One New York City Council member has resigned as a result of the slush fund scandal, but as we vote in the September primaries, we won't know whether more elected officials will be forced to plead guilty. The scandal has at least one redeeming quality; the resignation of City Council member Miguel Martinez makes room for New York City's Immigration Commissioner, Guillermo Linares to regain his former seat representing Upper Manhattan in the City Council.
Slush Fund Scandal
In April 2008, the New York City Council was embarrassed by a scandal that apparently goes back for decades. City Council members had been allocating New York City budget dollars to non-existent non-profit organizations. Sometimes, the dollars were later directed to legitimate organizations, and often the funds remained with phony organizations.
City Council Speaker Christine Quinn has claimed that she is a whistle-blower rather than a culprit in this scandal, despite the fact that she has been the speaker since 1996 and has led the City Council through two budget cycles that resulted in funds being allocated to phony groups. Quinn has also acknowledged that she was aware of the "slush fund" that benefited her office and gave her leverage in winning votes for her preferred initiatives. She claims that she had not supported the allocation of the slush fund to organizations that did not exist (a reasonable position, but one that she seems to have been developed only after her first two budgets as Speaker).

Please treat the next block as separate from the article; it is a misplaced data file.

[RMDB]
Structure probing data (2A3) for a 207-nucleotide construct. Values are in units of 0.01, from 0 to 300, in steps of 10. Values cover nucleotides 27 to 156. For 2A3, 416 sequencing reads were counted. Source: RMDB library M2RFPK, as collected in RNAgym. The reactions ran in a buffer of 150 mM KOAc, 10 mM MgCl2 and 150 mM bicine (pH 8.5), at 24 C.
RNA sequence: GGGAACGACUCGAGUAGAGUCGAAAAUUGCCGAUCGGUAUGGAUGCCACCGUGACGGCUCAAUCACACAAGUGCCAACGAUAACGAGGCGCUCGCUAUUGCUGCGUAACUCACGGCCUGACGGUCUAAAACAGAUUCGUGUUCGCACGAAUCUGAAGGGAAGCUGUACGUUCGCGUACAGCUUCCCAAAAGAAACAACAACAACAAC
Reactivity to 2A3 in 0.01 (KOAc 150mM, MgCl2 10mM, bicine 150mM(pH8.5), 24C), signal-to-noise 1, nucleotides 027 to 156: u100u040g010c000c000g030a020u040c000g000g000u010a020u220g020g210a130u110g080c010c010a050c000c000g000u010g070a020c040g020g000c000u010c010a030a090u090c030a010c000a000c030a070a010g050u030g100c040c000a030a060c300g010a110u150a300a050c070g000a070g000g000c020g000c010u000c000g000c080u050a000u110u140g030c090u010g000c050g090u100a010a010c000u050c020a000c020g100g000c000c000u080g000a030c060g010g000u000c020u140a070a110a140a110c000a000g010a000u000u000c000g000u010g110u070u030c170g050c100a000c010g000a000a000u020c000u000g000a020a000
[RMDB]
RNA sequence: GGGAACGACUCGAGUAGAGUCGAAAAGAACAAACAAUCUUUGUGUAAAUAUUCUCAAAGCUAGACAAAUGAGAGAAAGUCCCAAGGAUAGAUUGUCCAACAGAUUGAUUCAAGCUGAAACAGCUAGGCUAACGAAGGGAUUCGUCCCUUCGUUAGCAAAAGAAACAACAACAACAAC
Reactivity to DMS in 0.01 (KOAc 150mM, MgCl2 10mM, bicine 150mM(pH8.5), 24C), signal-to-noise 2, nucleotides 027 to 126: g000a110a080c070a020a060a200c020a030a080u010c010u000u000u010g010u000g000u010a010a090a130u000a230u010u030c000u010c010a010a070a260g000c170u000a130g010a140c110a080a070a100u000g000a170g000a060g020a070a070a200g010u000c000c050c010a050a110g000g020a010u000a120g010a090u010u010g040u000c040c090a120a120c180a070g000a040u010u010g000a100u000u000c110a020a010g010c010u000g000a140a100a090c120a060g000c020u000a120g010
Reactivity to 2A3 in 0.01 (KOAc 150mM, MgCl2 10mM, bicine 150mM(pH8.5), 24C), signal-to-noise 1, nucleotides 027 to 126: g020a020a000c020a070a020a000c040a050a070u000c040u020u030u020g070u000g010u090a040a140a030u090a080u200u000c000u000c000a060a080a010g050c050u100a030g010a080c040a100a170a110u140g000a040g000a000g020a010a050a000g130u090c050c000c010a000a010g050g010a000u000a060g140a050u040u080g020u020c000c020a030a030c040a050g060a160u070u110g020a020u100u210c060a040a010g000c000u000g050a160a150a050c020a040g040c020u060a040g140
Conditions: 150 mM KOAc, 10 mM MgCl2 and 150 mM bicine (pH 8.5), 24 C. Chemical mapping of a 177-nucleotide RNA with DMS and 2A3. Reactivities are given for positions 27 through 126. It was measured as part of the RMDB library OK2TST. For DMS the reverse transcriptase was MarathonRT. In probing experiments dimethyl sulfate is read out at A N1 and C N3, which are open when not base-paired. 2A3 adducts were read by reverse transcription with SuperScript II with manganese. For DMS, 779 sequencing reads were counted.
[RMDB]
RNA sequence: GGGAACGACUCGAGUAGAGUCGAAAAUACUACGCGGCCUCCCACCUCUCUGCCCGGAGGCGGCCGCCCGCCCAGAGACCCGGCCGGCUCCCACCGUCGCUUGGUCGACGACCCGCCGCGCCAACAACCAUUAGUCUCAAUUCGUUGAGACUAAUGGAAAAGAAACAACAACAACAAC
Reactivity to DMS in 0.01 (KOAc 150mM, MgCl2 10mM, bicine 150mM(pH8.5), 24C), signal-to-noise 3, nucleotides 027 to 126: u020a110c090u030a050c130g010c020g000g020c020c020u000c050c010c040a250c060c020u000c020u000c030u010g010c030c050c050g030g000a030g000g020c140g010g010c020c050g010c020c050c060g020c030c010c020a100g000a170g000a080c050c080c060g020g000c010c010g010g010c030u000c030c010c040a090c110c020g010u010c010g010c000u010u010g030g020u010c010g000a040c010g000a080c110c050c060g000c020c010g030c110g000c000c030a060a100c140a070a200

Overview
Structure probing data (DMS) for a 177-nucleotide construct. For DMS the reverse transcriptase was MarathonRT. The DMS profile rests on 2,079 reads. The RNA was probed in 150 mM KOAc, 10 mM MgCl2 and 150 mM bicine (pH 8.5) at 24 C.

Despite the fact that millions of dollars have apparently been allocated to non-existent organizations for the last 20 years, we have almost no insight into how much unethical and illegal activity has occurred or whom we should hold responsible for that activity. Two City Council staff members plead guilty in connection with the slush fund in 2008, and Miguel Martinez plead guilty last week. Martinez had only been in office for one term, and we have no way to analyze whether we should expect additional guilty pleas and resignations.
At Manhattan Viewpoint, we hope that prosecutors will give New Yorkers an update soon (in advance of the September Primaries) that will allow us to enter the voting booth with confidence that we are not voting for candidates who are in the process of negotiating plea deals.
Commissioner Linares Seeks His Former Seat
Because of the resignation of Miguel Martinez, former City Council member Guillermo Linares has begun a campaign to regain his former seat. While he starts without a campaign organization or campaign funds, Linares begins the campaign with a reputation and a track record of which he can be very proud.
Guillermo Linares grew up poor in the Dominican Republic and went on to become the first Dominican elected to public office in the United States. He entered the United States at age 15 without any knowledge of English and drove a taxi to pay for college. He went on to receive a bachelors degree and a masters degree from City College and a doctorate from Columbia. He served his Upper Manhattan constituents well and is ready to serve again.
So, this scandal already has a silver lining.